Those countries that I just listed, obviously, aside from the Torres Strait, are not-Hague countries, so go and look at that video. If it’s Torres Strait Islander, so both parties are Torres Strait Islander, the child is Torres Strait Islander.
It’s from a Torres Strait Island family that identifies as Torres Strait Islander family to a Torres Strait Islander person, or at least one of them in a couple is Torres Strait Islander.
Then they may fit under Queensland law that specifically deals with Torres Strait Islander traditional adoption. So this is one of the five ways of becoming parents in Australia and I’ll cover that in another video.
But Torres Strait Islander traditional adoption can be done in Queensland, nowhere else in Australia, just in Queensland. But what if you don’t fit within that? For example, you’ve got a Torres Strait Islander child, but you don’t happen to be Torres Strait Islander.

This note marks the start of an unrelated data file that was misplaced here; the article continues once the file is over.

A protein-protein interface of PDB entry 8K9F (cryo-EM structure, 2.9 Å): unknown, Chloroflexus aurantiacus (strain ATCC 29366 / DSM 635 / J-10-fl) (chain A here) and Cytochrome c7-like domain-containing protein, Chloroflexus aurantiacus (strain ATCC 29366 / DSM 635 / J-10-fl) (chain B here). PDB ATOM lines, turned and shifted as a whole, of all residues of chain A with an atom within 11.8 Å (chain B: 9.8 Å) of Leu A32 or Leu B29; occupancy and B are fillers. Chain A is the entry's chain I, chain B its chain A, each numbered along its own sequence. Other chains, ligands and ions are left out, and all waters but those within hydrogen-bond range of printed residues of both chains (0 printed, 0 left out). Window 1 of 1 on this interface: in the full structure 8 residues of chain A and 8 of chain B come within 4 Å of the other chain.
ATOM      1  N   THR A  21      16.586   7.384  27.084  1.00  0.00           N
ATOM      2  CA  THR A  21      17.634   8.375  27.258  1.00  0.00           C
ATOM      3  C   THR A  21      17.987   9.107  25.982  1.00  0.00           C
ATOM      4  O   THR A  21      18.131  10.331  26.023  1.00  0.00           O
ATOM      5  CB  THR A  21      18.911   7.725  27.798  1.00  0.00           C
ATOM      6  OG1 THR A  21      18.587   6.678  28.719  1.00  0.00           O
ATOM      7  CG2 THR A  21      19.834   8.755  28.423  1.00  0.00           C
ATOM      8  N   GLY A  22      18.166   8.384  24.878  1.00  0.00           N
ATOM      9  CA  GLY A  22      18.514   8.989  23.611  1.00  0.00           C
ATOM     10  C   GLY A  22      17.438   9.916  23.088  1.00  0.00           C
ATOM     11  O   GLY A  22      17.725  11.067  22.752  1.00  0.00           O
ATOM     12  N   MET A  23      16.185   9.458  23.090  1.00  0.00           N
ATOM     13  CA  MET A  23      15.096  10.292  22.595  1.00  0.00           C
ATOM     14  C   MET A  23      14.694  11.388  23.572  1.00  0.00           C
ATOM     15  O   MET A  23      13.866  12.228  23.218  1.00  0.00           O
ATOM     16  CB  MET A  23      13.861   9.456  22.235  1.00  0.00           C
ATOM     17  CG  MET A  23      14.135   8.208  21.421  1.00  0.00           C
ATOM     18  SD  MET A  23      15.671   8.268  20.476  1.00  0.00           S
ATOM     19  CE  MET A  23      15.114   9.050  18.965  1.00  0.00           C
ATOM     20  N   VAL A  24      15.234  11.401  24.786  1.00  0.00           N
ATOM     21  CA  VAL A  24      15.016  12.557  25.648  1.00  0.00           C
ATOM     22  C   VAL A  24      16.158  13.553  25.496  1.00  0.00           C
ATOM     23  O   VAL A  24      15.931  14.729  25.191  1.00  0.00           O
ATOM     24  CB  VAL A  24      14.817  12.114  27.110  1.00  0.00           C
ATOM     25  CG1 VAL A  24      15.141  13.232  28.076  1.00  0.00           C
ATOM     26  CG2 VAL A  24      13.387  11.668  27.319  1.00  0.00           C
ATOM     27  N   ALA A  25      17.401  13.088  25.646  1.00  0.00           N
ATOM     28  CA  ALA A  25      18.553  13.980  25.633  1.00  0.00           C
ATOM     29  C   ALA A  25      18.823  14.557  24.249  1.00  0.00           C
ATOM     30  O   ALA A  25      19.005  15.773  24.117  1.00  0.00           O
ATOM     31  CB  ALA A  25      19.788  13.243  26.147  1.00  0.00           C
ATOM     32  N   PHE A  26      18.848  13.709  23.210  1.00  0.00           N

Or you happen to live in Australia and you’ve done a traditional adoption because you happen to be Tongan or Samoan, for example. But it doesn’t fit the bill all, I’d say, particular or pernickety requirements of adoption acts.
You might be a relative, for example, and you can’t do a relative adoption, for example, in Queensland. Or you might be a close family member, a close family friend, and you either don’t fit within the definition of relative adoption, or relative, where relative adoptions occur, for example, in Victoria or New South Wales, or you just don’t fit with any of those.
You’re the square pig in the round hole. Clearly, the plan was to enable us to have a child because, well, you couldn’t care for the child, or the other person couldn’t care for the child, and the child comes into your care.